By Mike G. Morreale – Staff Writer

As much as NHL scouts and general managers would have you believe they knew all along their top NHL Draft choice would one day be a success story, the fact is each player has a different timetable to when that script actually begins to take shape.



6 Games 7
0 Goals 2
2 Assists 5
1.30 P/60 3.20
8 Shots on goal 26
41 Games 42
10 Goals 13
18 Assists 14
28 Points 27
76 Shots on goal 134
42.4 (14/19) FOW% (W/L) 41.9 (222/308)
406/526 SATF/SATA 496/604
2.53 P/60 2.00
16:12 Avg. TOI 18:56

Arizona Coyotes left wing Max Domi, chosen No. 12 in the 2013 NHL Draft, needed two more seasons with London in the Ontario Hockey League before finally earning a top-six role in the League this season.

It appears Buffalo Sabres center Jack Eichel, selected No. 2 in the 2015 draft, needed almost half an NHL season to discover his comfort level among the best hockey players in the world.

The bottom line is they each are proving to be valuable assets as rookies for the respective teams, and doing it in all sorts of different ways.

In September 2014, spoke to a few scouts about what Domi needed to do to crack the Coyotes lineup. Some pointed to Domi’s 5-foot-9, 197-pound frame as a hindrance to his development. Others felt it was just maturity. But there were others who believed he was ready to be an NHL regular.

One scout who works for an Eastern Conference team told that while Domi has good upside he needed to use his linemates more effectively.

In his final season with London in 2014-15, Domi had a career-high 70 assists and 102 points. He ranks second among NHL rookies with 18 assists this season and is tied for first in primary assists with Chicago Blackhawks rookie Artemi Panarin.

The same scout also said Domi would need to prove his worth on the other side of the puck. He ranks among the top 15 rookie forwards in defensive zone faceoffs, blocked shots and steals.

“I really didn’t have an expectation of X amount of goals or points for him,” Coyotes general manager Don Maloney said. “I just hoped he would come in and get a regular amount of ice time and if that happened, the production would follow. That’s just who he is and the way he plays; and that’s what’s happened.”

In a 4-3 shootout loss at the Edmonton Oilers on Jan. 2, Domi and rookie teammate Anthony Duclair executed a highlight-reel 2-on-1 breakout, punctuated by a saucer pass from Domi onto the tape of Duclair for a goal against Cam Talbot. It was further proof of the maturity and playmaking ability that Domi has to offer each game.

“[Coyotes defenseman Klas Dahlbeck] made a great play to get the puck out, and me and [Duclair] were gone with a lot of speed,” Domi said. “We practice that play a lot in practice. I just gave him the puck and he was able to finish, it was a nice goal.”


“After watching Max and Anthony on that goal, we were laughing on the bench; I said I don’t have that anywhere in my repertoire,” Coyotes captain Shane Doan told NHL Network. “I have no sauce [pass] like that. Just watching [Domi] and [Duclair] mature and the way they act, they are such good guys and amazing players. It’s been so fun watching them and they’re way ahead of anything I was ever expecting.”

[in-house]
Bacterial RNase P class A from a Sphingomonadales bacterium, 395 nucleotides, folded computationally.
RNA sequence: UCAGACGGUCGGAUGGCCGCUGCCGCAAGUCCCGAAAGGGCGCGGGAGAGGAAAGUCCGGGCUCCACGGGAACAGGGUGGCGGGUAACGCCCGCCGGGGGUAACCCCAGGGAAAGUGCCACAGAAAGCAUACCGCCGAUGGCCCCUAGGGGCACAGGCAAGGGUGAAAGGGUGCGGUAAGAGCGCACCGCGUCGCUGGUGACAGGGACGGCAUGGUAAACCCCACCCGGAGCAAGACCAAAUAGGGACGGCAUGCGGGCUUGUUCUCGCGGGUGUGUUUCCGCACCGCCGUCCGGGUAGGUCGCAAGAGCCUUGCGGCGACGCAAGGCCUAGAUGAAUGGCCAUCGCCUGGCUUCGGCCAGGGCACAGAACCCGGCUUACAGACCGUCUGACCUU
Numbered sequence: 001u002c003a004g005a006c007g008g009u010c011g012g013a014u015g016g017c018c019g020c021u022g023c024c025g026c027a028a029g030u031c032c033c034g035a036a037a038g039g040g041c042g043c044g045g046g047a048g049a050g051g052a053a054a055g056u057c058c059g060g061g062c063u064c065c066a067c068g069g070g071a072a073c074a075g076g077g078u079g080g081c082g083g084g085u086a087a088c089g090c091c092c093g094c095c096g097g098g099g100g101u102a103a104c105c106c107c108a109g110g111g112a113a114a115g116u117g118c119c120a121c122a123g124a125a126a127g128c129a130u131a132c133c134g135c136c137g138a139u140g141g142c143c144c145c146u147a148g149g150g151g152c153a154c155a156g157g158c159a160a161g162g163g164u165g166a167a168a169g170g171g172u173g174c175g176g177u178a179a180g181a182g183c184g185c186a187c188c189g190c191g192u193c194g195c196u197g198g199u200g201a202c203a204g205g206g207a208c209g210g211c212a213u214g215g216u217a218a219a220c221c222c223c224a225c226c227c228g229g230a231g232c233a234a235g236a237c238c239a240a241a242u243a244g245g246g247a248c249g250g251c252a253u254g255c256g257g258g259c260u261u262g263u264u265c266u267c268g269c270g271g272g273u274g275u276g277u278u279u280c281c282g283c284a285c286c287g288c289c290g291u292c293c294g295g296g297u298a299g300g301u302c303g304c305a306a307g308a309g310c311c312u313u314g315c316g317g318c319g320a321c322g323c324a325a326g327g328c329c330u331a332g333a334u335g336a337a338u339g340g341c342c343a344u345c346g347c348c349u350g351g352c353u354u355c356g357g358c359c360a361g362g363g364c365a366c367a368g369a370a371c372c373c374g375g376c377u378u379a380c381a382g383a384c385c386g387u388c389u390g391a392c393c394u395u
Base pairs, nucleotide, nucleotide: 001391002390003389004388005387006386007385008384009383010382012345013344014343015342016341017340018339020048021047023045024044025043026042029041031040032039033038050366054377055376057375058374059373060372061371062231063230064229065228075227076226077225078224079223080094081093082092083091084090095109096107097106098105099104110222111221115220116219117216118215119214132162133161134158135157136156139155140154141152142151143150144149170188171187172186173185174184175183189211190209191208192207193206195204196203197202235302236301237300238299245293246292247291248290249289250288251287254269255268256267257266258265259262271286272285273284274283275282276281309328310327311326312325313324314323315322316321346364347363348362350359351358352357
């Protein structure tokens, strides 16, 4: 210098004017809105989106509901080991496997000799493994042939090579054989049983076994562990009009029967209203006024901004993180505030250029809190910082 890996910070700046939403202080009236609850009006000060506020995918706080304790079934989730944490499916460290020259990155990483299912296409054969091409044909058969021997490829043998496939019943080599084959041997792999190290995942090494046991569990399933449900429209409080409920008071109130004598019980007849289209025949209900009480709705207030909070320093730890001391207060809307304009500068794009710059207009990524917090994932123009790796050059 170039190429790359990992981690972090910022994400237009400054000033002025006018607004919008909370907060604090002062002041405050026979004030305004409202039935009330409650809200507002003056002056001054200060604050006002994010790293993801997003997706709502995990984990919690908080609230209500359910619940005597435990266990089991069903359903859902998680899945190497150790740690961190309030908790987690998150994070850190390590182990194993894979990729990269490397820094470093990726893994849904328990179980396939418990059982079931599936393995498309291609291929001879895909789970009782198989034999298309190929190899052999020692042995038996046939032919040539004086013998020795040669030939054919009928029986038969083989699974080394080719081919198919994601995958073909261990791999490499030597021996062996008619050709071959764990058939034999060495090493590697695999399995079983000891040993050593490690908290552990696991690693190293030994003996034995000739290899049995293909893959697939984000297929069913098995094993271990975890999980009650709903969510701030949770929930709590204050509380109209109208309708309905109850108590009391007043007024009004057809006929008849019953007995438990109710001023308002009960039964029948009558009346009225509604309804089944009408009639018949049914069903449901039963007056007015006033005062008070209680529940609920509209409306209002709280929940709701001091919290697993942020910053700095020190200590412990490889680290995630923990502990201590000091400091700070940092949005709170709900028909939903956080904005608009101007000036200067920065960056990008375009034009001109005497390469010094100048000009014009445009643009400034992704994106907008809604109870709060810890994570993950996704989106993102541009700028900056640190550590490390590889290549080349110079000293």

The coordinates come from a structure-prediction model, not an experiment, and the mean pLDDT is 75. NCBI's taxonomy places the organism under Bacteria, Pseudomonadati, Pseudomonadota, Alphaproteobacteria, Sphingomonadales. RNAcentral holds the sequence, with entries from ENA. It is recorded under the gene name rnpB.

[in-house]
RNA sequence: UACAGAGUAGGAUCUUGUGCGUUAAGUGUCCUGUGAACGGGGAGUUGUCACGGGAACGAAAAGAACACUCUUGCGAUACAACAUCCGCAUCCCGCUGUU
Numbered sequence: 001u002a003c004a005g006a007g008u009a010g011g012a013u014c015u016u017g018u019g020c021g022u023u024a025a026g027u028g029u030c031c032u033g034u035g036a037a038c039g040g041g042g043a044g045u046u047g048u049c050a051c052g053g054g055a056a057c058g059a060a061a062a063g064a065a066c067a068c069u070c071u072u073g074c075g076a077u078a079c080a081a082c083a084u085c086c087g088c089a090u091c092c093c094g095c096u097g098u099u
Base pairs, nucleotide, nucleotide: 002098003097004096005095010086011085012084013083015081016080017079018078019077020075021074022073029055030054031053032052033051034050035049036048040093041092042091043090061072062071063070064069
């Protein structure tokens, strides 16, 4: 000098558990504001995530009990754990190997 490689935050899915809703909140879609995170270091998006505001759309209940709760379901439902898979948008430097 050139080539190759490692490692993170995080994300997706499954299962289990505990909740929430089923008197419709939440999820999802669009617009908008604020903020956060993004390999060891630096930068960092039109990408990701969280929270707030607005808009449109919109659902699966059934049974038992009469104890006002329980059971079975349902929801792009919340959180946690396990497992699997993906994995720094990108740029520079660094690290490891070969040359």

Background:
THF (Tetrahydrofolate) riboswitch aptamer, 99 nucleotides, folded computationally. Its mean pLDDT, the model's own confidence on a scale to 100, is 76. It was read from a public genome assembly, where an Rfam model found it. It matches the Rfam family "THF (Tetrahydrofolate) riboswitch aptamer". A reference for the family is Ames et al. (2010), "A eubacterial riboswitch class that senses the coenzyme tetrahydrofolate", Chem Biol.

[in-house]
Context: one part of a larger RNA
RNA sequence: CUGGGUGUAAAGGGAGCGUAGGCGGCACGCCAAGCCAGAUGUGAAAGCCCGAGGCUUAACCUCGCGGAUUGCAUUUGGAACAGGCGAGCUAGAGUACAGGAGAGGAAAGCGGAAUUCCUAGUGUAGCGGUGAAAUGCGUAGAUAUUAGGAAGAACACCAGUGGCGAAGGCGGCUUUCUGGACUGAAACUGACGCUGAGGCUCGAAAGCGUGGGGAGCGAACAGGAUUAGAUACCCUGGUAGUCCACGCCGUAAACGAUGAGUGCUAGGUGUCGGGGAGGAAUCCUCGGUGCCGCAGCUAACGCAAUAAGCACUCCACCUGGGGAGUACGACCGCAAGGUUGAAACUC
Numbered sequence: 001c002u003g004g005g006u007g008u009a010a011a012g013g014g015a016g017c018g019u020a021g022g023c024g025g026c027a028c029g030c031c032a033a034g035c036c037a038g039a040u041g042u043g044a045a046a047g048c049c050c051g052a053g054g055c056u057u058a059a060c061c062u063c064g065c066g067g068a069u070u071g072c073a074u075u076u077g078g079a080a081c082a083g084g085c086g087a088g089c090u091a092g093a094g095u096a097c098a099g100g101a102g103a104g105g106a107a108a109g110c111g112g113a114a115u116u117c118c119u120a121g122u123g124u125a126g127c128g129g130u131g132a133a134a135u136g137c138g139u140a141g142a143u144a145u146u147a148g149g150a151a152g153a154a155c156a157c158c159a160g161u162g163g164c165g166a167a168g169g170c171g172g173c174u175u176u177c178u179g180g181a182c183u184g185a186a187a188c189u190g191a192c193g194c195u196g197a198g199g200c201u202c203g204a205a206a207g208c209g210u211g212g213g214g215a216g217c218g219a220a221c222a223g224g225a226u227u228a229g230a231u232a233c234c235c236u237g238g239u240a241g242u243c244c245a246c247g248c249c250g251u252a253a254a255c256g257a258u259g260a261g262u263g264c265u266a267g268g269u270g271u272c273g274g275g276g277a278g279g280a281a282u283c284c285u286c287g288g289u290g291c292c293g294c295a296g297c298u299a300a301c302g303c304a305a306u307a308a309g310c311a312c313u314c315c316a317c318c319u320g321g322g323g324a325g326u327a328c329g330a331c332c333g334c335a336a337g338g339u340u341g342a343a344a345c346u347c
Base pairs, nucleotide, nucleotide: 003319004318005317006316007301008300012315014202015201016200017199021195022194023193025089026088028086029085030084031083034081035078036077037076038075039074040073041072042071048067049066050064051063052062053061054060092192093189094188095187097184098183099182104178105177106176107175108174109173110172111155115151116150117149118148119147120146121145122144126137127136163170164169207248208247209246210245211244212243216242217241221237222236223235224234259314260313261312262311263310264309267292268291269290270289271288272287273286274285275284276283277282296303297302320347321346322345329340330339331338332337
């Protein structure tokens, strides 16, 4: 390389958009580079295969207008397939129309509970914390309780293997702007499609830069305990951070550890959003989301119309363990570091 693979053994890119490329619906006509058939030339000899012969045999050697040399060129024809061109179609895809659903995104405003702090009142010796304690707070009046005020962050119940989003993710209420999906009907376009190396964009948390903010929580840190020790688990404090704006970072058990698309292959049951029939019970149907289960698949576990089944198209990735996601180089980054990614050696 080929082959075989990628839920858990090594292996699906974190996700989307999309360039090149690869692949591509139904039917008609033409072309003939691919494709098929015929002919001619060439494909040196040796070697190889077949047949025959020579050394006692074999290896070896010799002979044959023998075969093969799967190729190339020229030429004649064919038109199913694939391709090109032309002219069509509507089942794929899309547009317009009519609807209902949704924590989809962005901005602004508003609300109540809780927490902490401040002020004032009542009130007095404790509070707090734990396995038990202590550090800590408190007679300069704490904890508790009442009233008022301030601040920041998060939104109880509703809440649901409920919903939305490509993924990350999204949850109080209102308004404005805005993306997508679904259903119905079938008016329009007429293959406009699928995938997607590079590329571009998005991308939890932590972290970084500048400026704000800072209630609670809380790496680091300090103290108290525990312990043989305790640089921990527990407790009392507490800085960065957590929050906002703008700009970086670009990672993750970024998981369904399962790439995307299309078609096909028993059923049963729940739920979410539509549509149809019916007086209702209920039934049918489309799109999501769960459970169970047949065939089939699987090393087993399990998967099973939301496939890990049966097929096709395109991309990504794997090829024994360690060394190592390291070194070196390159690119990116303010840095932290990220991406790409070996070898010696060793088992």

The same could be said for Eichel, who enters the game against the Minnesota Wild on Tuesday with points in eight of his past 10 games.

Boston Bruins coach Claude Julien recently had this assessment of Eichel:

“He’s a gifted player,” Julien told “I think he sees the ice well. I love his hockey sense. He’s one of those guys that’s strong on the puck. For his age, I think his maturity level not just intellectually, but also physically, is pretty good for a guy his age.”

Eichel, 19, has been shifted throughout the lineup but primarily in a top-six role, gaining experience with different players possessing different styles. He recently centered a line with Zemgus Girgensons and captain Brian Gionta.

“The line’s been quite good,” Sabres coach Dan Bylsma told “They’ve gotten a number of opportunities. Jack’s been really good with his speed and creating.”

In addition to ranking second among rookies in goals, Eichel is becoming pretty good at finding the open linemate, even when his back might be to that player. In a 5-1 loss to the Florida Panthers on Jan. 5, Eichel sent a no-look backhand pass across the crease to forward Ryan O’Reilly for a one-timer past goalie Roberto Luongo.


Oilers center Connor McDavid, meanwhile, will not return to the lineup until after the All-Star break, according to coach Todd McLellan.

The No. 1 selection in the 2015 draft has been out since fracturing his left clavicle in a 4-2 win against the Philadelphia Flyers on Nov. 3. McDavid returned to Oilers practice Jan. 1, but is not ready for game action.

The NHL All-Star weekend is Jan. 30-31 in Nashville.

“I mean originally they said four months [to heal],” McDavid told the Oilers website. “So to come back before the All-Star break, I think would be rushing it a little bit too much … I think it just gives myself an extra couple of days, even a week, to get some extra bone healing and get ready to play.”